In fact, I was a fan of his work long before he joined His column in the Journal Sentinel was one of the must-reads in the paper for a long time. What became very obvious to me after hiring him in 2009 was that Tim was that rare professional journalist who knew print but understood and embraced online. He helped legitimize our product to a different demographic, yes, but he also served as a seasoned sounding board. Whenever I had a question about what call to make on a story, I asked Tim. I can't think of a time when I disagreed with his answer.

And still, while we all knew this day was coming, we didn't think it would come so soon. Because he remained so positive, we all had hope. I was working on my annual "year-end picks" story today. I was literally writing the section about how Tim is my Milwaukeean of the year for his courage in his fight when the phone rang. I saw that it was his wonderful, long-time girlfriend, Sharon. I knew what she was going to say, but when she said it, it was no less shocking.

Molly and I broke down, and had Bobby been in the office, he would've, too. Everyone else, even the people who didn't work with him every day, found themselves equally stunned. We hugged. And then I jumped into Photoshop to create the graphic that will be on our homepage for a few days. I dusted off the unfinished obituary and posted it without letting myself think about it.

At first, the title read "Tim Cuprisin: 1958-2058." That was the draft headline we wrote because we still held out hope that he would beat this thing and live for decades. In the heat of the moment, which is why we prewrote the obit in the first place -- so we could make it good and without the sloppiness of emotions -- it went live that way for a few minutes. If you saw it that way, my apologies.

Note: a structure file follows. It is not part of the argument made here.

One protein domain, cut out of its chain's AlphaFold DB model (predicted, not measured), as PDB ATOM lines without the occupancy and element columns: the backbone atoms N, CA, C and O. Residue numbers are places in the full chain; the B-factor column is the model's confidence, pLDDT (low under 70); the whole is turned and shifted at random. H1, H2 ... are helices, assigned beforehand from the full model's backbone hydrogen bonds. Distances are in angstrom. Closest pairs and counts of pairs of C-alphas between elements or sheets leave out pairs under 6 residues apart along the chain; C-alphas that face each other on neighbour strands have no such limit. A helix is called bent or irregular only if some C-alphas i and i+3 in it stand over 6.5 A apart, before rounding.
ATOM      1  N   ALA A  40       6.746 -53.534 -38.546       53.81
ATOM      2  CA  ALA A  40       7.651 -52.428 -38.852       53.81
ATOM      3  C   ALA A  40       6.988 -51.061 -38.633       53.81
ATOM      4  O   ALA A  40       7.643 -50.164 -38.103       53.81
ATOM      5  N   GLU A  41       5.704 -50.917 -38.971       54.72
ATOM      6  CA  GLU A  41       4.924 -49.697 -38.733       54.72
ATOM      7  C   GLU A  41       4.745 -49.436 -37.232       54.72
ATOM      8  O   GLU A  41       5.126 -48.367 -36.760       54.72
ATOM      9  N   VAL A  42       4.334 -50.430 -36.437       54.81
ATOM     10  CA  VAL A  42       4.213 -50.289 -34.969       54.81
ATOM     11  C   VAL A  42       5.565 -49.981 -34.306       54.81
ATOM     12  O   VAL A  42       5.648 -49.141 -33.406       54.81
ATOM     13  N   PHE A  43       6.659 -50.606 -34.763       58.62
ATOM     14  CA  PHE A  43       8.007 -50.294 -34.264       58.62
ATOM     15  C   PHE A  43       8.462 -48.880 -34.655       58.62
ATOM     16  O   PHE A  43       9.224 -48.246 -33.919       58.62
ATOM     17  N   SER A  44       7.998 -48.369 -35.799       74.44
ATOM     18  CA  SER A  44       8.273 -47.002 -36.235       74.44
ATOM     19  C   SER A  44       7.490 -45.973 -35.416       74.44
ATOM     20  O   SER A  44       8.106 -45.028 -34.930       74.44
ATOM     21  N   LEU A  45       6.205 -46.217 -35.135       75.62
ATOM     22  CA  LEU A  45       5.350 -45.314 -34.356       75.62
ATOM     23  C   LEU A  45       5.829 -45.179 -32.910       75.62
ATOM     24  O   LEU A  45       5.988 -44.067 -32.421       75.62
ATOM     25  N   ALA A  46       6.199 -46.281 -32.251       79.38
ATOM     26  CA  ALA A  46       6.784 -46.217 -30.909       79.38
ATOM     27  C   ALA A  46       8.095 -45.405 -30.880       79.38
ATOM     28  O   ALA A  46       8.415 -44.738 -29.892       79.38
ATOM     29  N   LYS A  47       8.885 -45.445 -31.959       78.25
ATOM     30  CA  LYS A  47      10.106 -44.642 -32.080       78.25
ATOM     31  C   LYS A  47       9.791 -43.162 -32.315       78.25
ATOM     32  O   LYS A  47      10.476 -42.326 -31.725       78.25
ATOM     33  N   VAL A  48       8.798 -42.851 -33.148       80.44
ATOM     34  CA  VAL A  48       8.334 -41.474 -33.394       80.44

For the photo, I selected a picture from when I first met Tim and interviewed him for a Milwaukee Talks, when he still worked at the Journal Sentinel. I liked that photo because he looked downright jolly. He didn't look like that the last time I saw him in-person a few weeks ago. He was thin and gaunt but still smiling and joking.

I won't exaggerate and say that Tim was my closest friend, or that we hung out often outside of work. In the office, he might have been closer to Bobby and Molly. Still, I always felt smarter after talking to Tim. He left us much too soon, and he cannot be replaced. He was a fair, funny, sarcastic teddy bear who knew our business better than we did. It was an honor and a privilege to know and to learn from him. I only wish he could've held on a little longer, because he was such a great mentor.

I'm searching for some silver lining here, and I suppose it's that he's no longer in discomfort. But also, his passing the day before Thanksgiving reminds to be thankful for the friends and families we have, and to do our best not to squander our short time on Earth.

Until the end, Tim lived life on his own terms, and had a good time living it. We can all take a page from that column. Goodbye, Tim. We miss you already.

Andy is the president, publisher and founder of OnMilwaukee. He returned to Milwaukee in 1996 after living on the East Coast for nine years, where he wrote for The Dallas Morning News Washington Bureau and worked in the White House Office of Communications. He was also Associate Editor of The GW Hatchet, his college newspaper at The George Washington University.

Before launching in 1998 at age 23, he worked in public relations for two Milwaukee firms, most of the time daydreaming about starting his own publication.

Hobbies include running when he finds the time, fixing the rust on his '75 MGB, mowing the lawn at his cottage in the Northwoods, and making an annual pilgrimage to Phoenix for Brewers Spring Training.